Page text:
When you’re younger, you have a certain mindset on how your life with play out. Mine for example was graduate high school, go away to college and earn my nursing degree. Possibly be married by 25 (optimistic, I know). I had the whole thing played out in my mind but what I didn’t have intertwined into my hopes and dreams of being diagnosed with cancer, not once but twice. I was 18 when my life was flipped upside down. I learned I had stage two hodgkins lymphoma and I learned this three weeks before I graduated high school. From then I endured months of chemotherapy all while watching my friends get ready to go away to college and live the “dorm” life. To say I was disappointed was an understatement.
Despite my feelings of being “left behind” I was in remission and was able to start college at a local community college for the second semester. So what? I was only a semester behind my peers; I could handle that, right? Wrong. A year and a half went by and I relapsed with stage 4, just as I was beginning my nursing career at a four-year university. Now I was going to be REALLY behind my peers. I endured more chemotherapy, a stem-cell transplant and radiation. Not to mention while all my friends were celebrating their 21st’s by going to bars and throwing parties, I spent mine sick in the hospital with my nurses. As I was stuck in those four walls of my hospital room, I couldn’t help but notice that my friends were all continuing their lives (as they should) and mine was put on hold. By then, my friends were finishing their junior year of college, setting up internships that would lead to a full-time job and living their life as I thought I would.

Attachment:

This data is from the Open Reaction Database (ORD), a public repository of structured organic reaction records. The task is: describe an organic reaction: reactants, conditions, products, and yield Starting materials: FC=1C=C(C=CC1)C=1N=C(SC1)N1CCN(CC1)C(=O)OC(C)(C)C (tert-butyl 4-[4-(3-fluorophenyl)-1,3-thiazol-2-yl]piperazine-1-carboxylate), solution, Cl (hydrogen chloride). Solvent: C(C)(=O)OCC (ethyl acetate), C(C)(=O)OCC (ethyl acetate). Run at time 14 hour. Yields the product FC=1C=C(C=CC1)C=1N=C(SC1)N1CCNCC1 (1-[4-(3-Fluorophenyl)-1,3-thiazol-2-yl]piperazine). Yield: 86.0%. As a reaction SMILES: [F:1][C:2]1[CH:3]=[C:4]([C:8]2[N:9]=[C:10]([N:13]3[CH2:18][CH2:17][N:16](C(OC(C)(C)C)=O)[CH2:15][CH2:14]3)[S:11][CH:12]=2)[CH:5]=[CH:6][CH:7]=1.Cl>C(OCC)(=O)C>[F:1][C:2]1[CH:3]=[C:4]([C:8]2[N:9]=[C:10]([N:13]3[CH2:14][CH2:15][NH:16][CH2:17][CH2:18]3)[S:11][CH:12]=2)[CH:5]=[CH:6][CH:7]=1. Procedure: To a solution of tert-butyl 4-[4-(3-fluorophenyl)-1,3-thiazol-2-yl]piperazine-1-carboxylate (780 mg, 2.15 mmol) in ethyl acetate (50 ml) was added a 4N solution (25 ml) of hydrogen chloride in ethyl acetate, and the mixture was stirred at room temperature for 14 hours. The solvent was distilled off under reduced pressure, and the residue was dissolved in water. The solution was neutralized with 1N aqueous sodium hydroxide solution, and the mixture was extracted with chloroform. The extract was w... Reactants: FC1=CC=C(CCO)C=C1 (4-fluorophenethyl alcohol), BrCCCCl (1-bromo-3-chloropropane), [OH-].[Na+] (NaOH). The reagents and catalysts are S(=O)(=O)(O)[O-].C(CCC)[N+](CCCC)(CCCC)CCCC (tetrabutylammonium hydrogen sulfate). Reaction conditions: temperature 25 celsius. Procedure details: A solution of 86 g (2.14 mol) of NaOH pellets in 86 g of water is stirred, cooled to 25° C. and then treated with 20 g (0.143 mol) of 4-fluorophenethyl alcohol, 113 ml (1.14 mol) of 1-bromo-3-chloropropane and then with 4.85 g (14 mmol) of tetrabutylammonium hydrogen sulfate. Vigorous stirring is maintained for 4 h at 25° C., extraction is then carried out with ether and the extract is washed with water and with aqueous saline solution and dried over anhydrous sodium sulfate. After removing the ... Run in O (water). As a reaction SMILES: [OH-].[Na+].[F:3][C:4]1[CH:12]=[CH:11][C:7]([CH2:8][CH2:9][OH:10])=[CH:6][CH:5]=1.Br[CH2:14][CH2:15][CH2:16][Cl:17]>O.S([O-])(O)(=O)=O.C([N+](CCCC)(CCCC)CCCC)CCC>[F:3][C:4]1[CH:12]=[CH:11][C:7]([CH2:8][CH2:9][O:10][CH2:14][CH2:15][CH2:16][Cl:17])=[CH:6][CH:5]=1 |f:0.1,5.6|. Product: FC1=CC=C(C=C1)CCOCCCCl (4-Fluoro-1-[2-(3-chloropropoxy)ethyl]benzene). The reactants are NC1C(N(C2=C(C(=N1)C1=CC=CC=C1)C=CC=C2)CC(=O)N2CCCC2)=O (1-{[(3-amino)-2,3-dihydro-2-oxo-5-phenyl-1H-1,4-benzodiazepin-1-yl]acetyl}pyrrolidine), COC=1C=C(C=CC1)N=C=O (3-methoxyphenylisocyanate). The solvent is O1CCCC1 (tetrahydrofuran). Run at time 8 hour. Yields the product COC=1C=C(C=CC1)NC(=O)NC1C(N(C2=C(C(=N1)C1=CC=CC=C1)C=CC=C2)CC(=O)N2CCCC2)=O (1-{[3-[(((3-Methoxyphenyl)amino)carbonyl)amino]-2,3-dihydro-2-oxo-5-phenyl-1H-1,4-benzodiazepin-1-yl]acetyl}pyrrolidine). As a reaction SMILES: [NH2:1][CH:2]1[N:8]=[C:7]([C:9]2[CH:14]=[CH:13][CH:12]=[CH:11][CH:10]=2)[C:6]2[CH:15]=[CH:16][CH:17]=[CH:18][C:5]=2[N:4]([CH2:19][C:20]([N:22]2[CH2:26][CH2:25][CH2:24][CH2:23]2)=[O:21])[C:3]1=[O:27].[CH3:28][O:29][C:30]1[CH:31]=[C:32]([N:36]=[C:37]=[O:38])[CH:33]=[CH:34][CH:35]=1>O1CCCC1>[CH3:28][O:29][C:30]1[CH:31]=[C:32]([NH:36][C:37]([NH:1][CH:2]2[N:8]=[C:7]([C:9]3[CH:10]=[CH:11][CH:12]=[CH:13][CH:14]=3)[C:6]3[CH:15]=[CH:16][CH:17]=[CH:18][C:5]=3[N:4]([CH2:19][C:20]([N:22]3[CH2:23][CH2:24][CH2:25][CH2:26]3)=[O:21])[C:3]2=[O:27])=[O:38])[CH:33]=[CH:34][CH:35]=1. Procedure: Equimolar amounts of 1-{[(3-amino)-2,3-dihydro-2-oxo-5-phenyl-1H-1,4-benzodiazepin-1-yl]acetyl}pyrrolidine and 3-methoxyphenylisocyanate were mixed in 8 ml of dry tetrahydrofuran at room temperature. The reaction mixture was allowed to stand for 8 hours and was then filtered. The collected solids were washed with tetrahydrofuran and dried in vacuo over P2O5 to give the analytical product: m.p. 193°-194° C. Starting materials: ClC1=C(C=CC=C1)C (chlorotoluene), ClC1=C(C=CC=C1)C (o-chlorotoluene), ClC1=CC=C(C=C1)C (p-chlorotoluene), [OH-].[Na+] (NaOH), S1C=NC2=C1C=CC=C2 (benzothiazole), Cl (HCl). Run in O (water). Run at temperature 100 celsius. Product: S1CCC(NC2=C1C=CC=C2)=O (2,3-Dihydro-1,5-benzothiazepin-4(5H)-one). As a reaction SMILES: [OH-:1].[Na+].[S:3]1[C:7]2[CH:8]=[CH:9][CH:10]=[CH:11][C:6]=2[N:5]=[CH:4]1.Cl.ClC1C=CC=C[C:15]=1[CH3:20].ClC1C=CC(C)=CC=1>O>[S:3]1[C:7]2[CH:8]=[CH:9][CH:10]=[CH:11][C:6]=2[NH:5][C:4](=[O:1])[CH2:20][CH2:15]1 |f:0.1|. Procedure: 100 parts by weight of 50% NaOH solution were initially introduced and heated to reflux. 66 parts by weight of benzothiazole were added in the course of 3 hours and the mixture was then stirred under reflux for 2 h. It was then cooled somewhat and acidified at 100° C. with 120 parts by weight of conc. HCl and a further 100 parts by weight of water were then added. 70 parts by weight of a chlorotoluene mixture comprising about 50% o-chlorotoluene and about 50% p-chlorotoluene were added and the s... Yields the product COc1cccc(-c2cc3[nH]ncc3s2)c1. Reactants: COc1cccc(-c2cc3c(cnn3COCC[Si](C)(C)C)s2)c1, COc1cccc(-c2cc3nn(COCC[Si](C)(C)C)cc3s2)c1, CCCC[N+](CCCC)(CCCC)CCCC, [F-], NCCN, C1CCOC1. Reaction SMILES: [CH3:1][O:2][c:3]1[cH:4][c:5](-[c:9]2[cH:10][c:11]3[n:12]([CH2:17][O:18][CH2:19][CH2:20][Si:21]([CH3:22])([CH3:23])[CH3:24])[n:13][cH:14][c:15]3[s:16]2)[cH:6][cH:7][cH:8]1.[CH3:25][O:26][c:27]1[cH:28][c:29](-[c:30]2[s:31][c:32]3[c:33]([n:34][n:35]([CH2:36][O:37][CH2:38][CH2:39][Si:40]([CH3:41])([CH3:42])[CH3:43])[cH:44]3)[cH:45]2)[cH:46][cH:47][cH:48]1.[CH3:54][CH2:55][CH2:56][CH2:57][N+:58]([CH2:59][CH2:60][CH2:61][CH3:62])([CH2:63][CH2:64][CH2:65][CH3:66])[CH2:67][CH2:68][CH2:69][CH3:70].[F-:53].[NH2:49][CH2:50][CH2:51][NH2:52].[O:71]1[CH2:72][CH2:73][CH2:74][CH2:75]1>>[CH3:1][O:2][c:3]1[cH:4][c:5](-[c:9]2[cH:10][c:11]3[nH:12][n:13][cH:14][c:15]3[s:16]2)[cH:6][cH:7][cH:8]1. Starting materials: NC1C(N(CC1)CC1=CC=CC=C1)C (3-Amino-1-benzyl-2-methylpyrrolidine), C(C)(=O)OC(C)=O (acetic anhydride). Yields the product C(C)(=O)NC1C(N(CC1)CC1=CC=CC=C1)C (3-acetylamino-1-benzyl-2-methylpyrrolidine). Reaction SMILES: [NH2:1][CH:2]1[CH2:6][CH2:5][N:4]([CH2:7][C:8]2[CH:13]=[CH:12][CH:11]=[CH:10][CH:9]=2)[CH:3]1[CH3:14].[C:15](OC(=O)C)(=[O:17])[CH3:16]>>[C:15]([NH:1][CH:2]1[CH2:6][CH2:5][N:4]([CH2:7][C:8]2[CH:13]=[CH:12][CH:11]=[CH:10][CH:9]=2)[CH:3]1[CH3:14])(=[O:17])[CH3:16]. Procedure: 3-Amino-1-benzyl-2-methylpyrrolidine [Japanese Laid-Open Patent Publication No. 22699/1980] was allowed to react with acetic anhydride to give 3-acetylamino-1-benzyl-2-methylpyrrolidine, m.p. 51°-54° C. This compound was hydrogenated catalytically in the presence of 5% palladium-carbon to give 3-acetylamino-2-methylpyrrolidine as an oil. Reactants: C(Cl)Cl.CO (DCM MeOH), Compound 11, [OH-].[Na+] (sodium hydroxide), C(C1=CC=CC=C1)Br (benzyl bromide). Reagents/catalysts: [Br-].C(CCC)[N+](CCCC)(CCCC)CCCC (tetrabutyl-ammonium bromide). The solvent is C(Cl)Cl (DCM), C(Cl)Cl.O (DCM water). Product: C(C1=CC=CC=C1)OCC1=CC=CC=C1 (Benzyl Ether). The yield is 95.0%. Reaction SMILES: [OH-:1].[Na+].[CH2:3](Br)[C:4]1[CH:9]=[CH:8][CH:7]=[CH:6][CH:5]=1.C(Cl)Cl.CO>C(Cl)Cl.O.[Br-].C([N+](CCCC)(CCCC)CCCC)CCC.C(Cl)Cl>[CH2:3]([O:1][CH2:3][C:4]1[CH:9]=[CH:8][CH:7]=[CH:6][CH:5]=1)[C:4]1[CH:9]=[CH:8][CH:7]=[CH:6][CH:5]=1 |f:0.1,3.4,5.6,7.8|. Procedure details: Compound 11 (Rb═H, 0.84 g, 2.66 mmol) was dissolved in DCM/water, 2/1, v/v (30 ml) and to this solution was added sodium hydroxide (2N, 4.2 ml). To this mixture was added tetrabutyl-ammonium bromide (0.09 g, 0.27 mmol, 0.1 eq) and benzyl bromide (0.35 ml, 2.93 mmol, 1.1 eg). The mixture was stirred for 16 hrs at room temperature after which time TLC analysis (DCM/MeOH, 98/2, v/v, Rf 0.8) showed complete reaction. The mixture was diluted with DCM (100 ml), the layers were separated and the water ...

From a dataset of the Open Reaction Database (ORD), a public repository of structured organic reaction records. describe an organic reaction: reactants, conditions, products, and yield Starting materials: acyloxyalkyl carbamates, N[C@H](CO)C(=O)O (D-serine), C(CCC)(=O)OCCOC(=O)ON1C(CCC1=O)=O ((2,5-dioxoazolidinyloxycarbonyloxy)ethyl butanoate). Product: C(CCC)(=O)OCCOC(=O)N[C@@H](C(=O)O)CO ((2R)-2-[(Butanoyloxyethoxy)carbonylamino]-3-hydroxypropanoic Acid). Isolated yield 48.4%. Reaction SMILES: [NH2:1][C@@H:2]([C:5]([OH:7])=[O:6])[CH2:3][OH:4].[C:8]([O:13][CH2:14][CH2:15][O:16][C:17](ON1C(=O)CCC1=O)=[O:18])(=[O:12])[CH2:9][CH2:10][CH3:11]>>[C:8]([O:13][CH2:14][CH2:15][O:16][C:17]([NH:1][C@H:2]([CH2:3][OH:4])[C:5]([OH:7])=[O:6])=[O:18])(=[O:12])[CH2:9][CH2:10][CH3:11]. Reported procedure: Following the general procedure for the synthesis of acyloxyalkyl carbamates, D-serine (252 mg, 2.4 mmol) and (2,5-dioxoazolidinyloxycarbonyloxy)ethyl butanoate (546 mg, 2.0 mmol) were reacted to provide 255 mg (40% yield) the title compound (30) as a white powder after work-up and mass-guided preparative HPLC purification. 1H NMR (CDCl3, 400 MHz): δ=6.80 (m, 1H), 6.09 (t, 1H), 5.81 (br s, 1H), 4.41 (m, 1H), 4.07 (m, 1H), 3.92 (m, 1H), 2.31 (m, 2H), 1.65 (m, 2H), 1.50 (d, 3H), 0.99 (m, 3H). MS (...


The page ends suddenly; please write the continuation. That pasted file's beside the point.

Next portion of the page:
Now, I am two years out from my last radiation treatment, still in remission and attending nursing school at Saginaw Valley State University. I’ve always felt “behind” in terms of my schooling and life; I’m 23 and most of the students in my nursing cohort are 19-20. My sister who is two years younger will be graduating with her bachelors a year before I will. I have never felt more behind than I am now. Most of my friends are all moving out of state for their partners and careers, while I’m enjoying my summer, going back to college in the fall for my normal routine. I sometimes feel as if I will always be with this 20-something, still in school and living at home engulfed with school debt. But I am not. I am a two-time cancer survivor. I went through the hardest part in my life so far beginning at 18 years old. Sometimes I feel that I am behind in life because of cancer. Sometimes I feel as if I will never move forward from this spot I am in now. But this is not true. Throughout my journey with cancer I have learned that life is not a consistent, chronological, predictive occurrence. Life is messy, with lots of bumps in the road, setbacks and unexpected events that can turn your world upside down.
Wish Upon A Teen is an organization that was there for me when I was sick and is still cheering me on today. My room would not have been adorned with Red Wings decorations and personalized items making my stay a little bit easier. Organizations like this show those suffering from life-threatening illnesses that there are people out there, who care and are rooting for you. Cancer has taught me to never give up. Cancer has shown me that everyone has a story and to treat people with empathy and compassion. Cancer has taught me to always be thankful for these bumps in the road and thankful for this incredible life. I will forever be thankful to my friends, Wish Upon A Teen and most importantly my family for standing by my side, every step of the way. Though I sometimes feel behind in life, I will ALWAYS remember that everything happens for a reason.
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